Serious Cyber Threats Affecting Canada


      Since January, Canadians have been hearing a lot in the media regarding waves of cyber attacks that have been targeting Canadian government departments, such as the Department of Finance, and the Treasury Board. But the government is not the only organization being targeted and affected by these cyber criminals. So are Canadian companies, and even Canadian citizens.

     A 2010 study by Rotman-Telus showed that, in 2010 alone there were 9 publicly traded companies with network security breaches, 12 privately own companies, and 23 Government network security breaches. These numbers are unprecedented, especially considering that cyber attacks on Canada have more than quadrupled since 2008. Refer to graph below.

     The Government departments hit by the attacks were the Department of Finance, the Treasury Board, and Defense Research and Development Canada. The attackers were able to gain accesses to these networks using spear phishing attacks on senior government officials. While these departments say no vulnerable information was stolen, CSIS stated in their latest annual report that, “These actors pose a growing threat to national security as they target government, business, educational and private computer systems to acquire technology, intellectual property, military strategy and commercial or weapons-related information, as well as details of national strategies on a variety of domestic and foreign issues.”

     The attacks on the private sector are also a great cause for concern. This is because, if the attackers get their hands on company secrets, they then can turn around, go to another company in a different country and sell this information to them. This gives the foreign companies a foothold over the Canadian companies, which may intern effect the Canadian economy in a negative way. The two largest companies hit by these attack were, the World Anti-Doping Agency, and the Canadian information-technology company.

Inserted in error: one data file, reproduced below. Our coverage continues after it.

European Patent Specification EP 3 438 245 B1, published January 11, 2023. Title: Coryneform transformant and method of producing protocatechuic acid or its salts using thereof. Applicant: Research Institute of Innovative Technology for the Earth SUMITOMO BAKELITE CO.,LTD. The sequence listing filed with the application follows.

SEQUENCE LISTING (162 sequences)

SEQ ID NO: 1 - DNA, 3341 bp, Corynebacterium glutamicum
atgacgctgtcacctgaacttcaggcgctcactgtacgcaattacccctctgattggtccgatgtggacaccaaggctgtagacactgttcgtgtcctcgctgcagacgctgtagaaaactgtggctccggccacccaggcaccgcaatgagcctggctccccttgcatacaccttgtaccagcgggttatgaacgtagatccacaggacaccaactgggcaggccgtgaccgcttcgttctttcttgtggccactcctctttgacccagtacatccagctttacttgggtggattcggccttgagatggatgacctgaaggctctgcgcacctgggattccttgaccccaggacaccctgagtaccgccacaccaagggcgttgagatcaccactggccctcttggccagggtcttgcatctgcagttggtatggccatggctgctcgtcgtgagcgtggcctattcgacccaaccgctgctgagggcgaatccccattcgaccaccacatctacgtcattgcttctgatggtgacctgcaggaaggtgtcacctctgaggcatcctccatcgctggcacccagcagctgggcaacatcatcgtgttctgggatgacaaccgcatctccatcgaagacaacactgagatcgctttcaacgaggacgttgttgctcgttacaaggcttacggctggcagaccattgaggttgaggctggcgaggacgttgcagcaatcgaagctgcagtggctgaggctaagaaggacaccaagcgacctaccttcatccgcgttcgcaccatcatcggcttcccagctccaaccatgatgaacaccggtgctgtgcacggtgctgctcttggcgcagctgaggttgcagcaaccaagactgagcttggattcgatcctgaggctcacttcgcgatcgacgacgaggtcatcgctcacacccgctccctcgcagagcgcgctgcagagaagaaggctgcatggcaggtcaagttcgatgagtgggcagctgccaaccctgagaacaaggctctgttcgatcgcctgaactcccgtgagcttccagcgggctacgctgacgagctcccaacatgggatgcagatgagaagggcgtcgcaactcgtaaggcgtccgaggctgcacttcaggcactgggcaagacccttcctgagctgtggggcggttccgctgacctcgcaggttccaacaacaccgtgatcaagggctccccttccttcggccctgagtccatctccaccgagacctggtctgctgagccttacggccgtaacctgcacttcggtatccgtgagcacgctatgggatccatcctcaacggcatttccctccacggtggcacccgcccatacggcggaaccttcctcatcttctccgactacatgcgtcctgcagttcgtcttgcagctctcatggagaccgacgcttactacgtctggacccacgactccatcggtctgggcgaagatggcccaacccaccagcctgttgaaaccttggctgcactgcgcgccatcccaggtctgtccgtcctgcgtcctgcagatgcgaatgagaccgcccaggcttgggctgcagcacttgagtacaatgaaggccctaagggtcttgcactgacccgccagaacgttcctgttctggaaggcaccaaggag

Spear phishing is not the only form of cyber threats effecting Canada to day. On January 27, 2011 the Bruyere Family Medical Centre in Ottawa announced that in October, there were two computers containing personal information of over 60,000 patients stolen from the center. The information included dates of birth, health card numbers, and even addresses and telephone numbers. If the thieves wanted to utilize the information, they would be able to use a patient’s health card number that they have access to on these stolen computer, and access medical services under that patients name. This means that in theory they would be able to sell this information, your information to anyone who may want to buy it. This is just one example of constant cyber attacks effecting Canadians, there are instances such as credit card fraud that happens in a large scale in the cyber world all the time.

     What is even more disturbing than all these cyber attacks is the fact the federal government spends so little on cyber security. In the 2010 report by Rotman-Telus it showed, that only 1-2% of the government spends more than 25% of the information technology budget on security, and 16-25% spends 0% of the budget on security. Refer to graph below.

     If the number of attacks is to cease or at least decrease, the Government of Canada as well as public and private companies need to start spending more on internet security. As the numbers increase so does the threat to government, business, citizens, and our economy.



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